The Baltimore Eulers at the 2011 Rosetta Stone Game Jam (Part I)

Beginning last year, the famous language software company Rosetta Stone, based in Harrisonburg, VA, decided to host a game jam. A game jam is a¬†contest or competitive event involving teams wherein participants endeavor to build a video game from scratch within a short time frame. Most game jams are done in two days or less, and most are competitive in the sense that they are adjudicated and the teams and projects are ranked, with prizes going to the top performers. Most game jams are themed as well, requiring participants to make a game that conforms to a few specific ideas rather than letting them make whatever they wish. Most game jams do this to get more innovative results, but also as part of ensuring that the games are completely created on-site — including the design.

Rosetta Stone’s first jam, in 2010, stipulated teams of one to four persons and a thirty-six hour time frame, from 9pm on Friday to 9am on Sunday. The theme was given out ahead of time: “Make a game that teaches.” That jam was a great success with ten teams participating. The team we brought — myself, William Miller, and Jack Cooke — emerged the winner with our game about viruses in the human body. It was such a positive and inspiring experience that we resolved immediately to return the following year. 2011 came, and a new jam was on. This is the story of what happened.


The format for the 2011 jam was nearly identical to 2010. Rosetta Stone narrowed the team sizes to two to three persons. They also cast a wider net, drawing over forty applications. Eleven teams were selected to attend, divided into professional and student divisions. Prizes would go to the top two teams from each division. They also concealed the theme until Friday evening just before the go-hour. Several weeks before, each team was invited to submit three nouns that could be themes for the games. Rosetta Stone picked three from this pool, and revealed them just before we began. The chosen themes were “Exploration,” “Layers,” and “Ink.” Much head scratching and smirking ensued. Undaunted, we broke to our designated areas and got to work.

9pm Friday (-36 Hours): With a design to bang out, we arrayed ourselves in front of the whiteboard and started tossing around ideas. “Exploration” was a throw-away theme — virtually every game involves some kind of exploration, and any idea that seemed to lack it could be modified to include it with minimal alteration. “Layers” was likewise less compelling, being broad and open enough to interpretation that we were confident it would fold naturally into any design we chose to make. “Ink” was by far the trickiest and tastiest prompt. Ink as writing or language was obvious, but probably too obvious, and language games are risky. We jokingly tossed out ideas about squid, but quickly let those go as lame and unoriginal (this turned out to be prophetic as at least four other teams made games involving either a squid or an octopus). A rare connection between the term “ink” and tattooing came up, but presented no game mechanics. Similarly, thoughts on brush and ink painting, such as sumi-e, seemed compelling but revealed no game. The discussion grew more abstract until we hit upon the idea of taking a symbolic cue from “ink,” i.e. ink as a symbol for permanence. “Written in ink” is an idiom signifying something is certain and immutable. Ink is held to be the opposite of pencil as it cannot be erased. Running with the idea of permanence and impermanence and returning to a premise based on sumi-e, we blocked out the game:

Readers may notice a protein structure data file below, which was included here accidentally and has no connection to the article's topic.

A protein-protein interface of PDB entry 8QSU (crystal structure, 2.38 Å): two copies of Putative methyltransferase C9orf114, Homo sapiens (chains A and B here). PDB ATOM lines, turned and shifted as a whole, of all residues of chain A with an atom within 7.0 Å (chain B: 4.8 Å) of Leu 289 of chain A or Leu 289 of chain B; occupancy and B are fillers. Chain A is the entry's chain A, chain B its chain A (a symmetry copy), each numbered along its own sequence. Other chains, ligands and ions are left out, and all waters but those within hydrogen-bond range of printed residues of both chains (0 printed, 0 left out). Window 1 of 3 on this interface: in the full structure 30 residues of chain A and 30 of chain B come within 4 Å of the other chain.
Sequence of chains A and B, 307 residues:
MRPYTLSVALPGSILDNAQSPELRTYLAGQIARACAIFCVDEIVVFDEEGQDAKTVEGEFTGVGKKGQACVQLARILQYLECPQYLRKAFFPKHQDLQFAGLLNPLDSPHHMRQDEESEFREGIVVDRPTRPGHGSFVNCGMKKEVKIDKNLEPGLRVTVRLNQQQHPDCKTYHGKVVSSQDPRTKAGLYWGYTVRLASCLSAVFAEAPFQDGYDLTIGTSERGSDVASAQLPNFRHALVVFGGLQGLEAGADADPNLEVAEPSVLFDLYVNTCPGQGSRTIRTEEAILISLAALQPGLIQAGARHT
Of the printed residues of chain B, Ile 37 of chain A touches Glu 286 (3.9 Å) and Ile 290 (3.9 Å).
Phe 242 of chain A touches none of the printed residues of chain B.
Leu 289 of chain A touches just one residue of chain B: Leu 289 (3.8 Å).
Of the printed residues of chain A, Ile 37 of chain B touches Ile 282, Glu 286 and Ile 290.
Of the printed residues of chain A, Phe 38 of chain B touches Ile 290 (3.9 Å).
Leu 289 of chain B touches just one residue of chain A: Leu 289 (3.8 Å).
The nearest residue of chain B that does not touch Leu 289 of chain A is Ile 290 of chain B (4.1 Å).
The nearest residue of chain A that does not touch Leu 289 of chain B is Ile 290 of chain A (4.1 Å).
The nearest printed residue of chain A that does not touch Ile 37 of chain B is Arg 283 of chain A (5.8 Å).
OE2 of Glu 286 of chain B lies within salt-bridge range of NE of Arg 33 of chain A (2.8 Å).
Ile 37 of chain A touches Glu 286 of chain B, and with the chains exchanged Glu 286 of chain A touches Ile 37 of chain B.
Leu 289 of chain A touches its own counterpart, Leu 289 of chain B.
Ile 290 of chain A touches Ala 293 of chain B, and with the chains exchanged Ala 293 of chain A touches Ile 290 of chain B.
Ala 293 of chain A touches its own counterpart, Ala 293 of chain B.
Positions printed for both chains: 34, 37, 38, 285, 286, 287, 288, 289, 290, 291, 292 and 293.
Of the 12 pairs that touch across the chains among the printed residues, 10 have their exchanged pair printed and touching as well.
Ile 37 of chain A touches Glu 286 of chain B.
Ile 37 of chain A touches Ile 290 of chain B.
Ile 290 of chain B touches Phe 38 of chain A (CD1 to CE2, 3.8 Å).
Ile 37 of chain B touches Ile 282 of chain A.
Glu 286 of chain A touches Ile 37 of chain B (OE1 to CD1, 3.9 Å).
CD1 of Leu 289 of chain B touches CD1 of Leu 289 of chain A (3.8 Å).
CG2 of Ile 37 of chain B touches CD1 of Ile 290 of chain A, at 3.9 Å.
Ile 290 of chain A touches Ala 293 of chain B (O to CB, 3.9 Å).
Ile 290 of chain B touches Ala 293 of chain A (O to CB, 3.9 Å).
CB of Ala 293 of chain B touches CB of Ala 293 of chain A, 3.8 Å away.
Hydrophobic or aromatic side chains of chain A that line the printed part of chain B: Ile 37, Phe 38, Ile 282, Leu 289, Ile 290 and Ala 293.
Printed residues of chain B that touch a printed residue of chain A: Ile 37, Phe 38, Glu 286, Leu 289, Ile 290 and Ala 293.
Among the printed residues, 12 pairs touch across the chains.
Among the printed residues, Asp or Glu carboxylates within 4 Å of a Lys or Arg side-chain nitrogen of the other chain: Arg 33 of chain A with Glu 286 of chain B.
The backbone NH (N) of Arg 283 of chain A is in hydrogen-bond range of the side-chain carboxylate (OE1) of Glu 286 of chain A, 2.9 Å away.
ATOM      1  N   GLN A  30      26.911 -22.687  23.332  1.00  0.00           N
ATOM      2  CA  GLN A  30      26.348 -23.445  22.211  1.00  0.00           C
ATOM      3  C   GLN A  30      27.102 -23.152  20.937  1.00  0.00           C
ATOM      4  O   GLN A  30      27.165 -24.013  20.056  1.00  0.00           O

• The player would be an ink painter or calligrapher, of Asian stylings.
  • Their task would be to traverse some terrain. We took inspiration from sumi-e paintings and chose a mountain, using traditional platformer mechanics.
  • The player would have a secondary ability to use ink to paint permanence or impermanence into the terrain. Their brush would add or subtract from the world and reveal the path for their character to take.
  • Finishing off the Asian theme, they would be able to paint in a heavenly world that lay overlaid onto the mundane world. The mountain would be one reality, done in cool tones, and the heavens would be the layered reality done in warm tones. Painting with ink would hide one and reveal the other wherever it was used.

Game design done! Time to get to work.